Patchworks come from inca weavings around the globe, from the Andes mountains in Peru, populated by indigenious groups of Indians called the Q’eros. They are direct descendants of the ancient Incan people who were invaded by the Spanish Conquistadores in the 1500’s. During those times, many of the Incan people were forced to labour in the mines by the Spanish, but a few others escaped to the so called “villages in the clouds” in the refuge of the holy mountains. These people survived and safe-guarded much of their sacred knowledge, keeping it intact over the centuries. The Q’eros have miraculously been able to preserve and orally pass on their sacred Inca healing traditions and ceremonies from one generation to the next. In recent years, the paqos (the Inca shamans – holy men and women, healers, priests and specialists in medicine) have seen their sacred mountain glaciers begin to melt.
The secret of the melting is available only for the bag owner’s at purchase in the bag book.
These hand-spun shawls are healing textiles called “mestana” with colorful, tight geometric designs and are used by a shaman during any of a variety of healing rituals. The real fascination of these woven works of art is the patterns and motifs they hold and what they signify. These patterns are more than colorful, decorative designs. They have meaning, intention and energy. The designs tell a story of what the weavers see around them and how they interpret their world, explain their history or express their intentions. The energies and intentions, some say magic, the mestana cloths act as a layer of consecrated ground upon which the shaman’s medicine work is conducted. The weavers of the Sacred Valley each have their own favorite motifs and styles and colors. Among the more easily identifiable motifs are those of such natural phenomenon as stars, water and lakes, agricultural fields and implements, love, flowers, mountains, corn, sun, animals, and mythical characters. As you know, the rest of the Nina tactics are open to read only for the owners.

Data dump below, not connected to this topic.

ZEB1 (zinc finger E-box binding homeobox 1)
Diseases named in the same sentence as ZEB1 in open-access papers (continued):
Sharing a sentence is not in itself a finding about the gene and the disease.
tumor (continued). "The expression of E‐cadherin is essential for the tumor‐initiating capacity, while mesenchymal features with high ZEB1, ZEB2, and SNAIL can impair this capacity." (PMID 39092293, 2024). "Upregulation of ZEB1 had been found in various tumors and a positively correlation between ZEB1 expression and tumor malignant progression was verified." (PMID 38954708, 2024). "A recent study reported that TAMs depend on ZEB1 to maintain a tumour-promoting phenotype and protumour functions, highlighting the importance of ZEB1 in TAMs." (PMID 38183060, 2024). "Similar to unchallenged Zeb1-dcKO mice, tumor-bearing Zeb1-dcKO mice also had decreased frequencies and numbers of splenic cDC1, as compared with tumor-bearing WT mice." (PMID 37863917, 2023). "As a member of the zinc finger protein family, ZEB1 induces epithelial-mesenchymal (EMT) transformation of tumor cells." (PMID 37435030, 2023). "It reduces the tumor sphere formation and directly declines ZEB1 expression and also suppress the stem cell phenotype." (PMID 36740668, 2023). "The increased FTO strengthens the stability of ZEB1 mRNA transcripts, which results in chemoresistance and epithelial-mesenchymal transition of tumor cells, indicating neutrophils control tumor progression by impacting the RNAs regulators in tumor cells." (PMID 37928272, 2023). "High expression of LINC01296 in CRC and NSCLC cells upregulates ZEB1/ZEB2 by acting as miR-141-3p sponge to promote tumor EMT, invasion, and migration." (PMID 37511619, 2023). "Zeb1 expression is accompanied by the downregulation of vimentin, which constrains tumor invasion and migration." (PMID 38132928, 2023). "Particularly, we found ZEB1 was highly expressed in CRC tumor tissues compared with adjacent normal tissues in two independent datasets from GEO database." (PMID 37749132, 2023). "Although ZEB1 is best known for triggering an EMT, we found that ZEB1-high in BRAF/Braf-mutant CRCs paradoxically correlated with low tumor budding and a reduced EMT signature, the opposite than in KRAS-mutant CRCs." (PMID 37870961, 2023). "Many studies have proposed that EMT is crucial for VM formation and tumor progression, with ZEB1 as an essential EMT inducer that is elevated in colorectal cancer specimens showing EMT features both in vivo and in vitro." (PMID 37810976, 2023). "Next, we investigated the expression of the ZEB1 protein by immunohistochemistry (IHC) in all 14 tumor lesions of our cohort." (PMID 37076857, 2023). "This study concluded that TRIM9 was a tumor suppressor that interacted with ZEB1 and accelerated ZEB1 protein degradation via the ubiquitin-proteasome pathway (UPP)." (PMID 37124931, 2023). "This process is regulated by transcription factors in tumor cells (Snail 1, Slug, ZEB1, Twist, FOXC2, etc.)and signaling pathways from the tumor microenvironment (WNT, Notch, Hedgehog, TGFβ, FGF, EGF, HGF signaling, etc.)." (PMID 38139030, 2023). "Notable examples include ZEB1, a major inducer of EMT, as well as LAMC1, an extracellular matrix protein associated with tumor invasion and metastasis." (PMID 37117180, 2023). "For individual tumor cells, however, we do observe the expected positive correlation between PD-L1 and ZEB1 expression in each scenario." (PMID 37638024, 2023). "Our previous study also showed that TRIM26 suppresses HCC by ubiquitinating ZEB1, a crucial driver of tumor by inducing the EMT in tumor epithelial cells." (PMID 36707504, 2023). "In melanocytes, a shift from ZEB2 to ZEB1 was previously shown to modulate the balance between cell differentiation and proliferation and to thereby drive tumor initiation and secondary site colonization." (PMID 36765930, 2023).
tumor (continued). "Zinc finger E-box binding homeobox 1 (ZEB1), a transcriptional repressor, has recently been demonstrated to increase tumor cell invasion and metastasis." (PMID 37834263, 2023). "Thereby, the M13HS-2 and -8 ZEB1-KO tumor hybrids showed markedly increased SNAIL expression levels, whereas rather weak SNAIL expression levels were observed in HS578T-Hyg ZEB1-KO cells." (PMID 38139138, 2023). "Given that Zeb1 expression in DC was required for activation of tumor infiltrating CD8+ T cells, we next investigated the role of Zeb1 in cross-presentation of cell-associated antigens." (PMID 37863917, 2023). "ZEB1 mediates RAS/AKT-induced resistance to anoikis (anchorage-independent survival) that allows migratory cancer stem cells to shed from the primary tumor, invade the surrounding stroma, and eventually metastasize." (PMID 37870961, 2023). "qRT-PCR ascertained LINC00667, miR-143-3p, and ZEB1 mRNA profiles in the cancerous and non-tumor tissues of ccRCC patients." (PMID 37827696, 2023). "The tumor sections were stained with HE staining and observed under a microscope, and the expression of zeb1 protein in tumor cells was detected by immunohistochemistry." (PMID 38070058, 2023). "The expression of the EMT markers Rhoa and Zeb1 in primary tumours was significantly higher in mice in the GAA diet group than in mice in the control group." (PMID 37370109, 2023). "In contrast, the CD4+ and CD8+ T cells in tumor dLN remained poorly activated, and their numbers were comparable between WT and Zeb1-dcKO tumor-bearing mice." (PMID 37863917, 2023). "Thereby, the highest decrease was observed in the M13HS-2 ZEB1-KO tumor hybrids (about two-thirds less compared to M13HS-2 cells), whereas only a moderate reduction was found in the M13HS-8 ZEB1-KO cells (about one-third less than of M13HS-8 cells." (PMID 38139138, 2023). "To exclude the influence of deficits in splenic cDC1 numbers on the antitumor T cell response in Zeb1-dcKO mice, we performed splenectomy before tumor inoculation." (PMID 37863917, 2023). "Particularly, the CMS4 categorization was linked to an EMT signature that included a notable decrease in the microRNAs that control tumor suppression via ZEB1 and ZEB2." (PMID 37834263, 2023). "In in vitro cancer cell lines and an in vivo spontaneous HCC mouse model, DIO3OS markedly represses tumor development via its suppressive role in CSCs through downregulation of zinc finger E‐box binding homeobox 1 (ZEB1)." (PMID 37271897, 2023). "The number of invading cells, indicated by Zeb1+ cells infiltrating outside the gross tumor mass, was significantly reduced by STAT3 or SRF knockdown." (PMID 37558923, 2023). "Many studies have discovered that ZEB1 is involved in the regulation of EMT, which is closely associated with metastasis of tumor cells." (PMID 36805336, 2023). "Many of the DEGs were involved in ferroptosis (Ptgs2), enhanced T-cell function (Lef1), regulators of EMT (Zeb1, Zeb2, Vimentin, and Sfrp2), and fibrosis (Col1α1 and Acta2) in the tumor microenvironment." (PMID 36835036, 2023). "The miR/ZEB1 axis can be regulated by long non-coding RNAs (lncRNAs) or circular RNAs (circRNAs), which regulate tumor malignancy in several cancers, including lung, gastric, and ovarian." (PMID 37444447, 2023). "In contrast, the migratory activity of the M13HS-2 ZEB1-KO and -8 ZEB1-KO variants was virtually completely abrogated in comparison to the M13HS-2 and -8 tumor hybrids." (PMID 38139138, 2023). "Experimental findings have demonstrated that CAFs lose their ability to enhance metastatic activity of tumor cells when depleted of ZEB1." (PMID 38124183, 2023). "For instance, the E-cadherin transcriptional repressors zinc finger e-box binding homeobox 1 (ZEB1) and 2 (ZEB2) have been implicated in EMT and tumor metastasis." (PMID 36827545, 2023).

Most of the designer’s pieces are unique, so sometimes cannot be replicated for future orders.
Depending on the dimensions of the unique fabric, there can be made more items.